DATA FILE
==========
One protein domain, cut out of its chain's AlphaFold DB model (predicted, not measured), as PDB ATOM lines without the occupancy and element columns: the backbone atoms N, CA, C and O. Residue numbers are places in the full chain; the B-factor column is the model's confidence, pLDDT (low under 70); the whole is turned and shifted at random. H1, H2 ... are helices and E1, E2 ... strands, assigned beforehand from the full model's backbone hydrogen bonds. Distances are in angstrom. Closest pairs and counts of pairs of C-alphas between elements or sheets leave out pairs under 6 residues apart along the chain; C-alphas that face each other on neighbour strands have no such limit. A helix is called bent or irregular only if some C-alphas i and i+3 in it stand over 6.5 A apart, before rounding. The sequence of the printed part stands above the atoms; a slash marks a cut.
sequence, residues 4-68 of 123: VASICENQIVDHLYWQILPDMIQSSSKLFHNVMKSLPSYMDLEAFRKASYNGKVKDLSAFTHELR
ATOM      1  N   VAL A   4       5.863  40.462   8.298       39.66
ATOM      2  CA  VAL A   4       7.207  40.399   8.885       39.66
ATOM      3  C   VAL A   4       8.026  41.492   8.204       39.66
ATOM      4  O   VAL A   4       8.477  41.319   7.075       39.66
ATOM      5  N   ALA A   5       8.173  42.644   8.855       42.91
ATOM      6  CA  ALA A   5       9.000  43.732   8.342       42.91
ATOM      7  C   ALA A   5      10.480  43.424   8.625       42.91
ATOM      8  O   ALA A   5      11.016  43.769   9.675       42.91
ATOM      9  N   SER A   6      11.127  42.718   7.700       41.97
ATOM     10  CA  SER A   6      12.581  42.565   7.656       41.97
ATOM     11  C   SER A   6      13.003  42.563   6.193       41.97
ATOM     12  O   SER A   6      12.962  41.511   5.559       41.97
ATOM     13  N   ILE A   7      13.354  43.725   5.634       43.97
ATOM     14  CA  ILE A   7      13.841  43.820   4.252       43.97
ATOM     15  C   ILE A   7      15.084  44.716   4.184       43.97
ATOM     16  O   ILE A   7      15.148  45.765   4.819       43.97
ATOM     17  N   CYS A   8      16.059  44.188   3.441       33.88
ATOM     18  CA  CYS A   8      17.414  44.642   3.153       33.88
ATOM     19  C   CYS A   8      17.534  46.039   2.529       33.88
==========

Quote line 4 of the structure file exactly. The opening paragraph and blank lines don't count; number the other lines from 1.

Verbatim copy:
ATOM      3  C   VAL A   4       8.026  41.492   8.204       39.66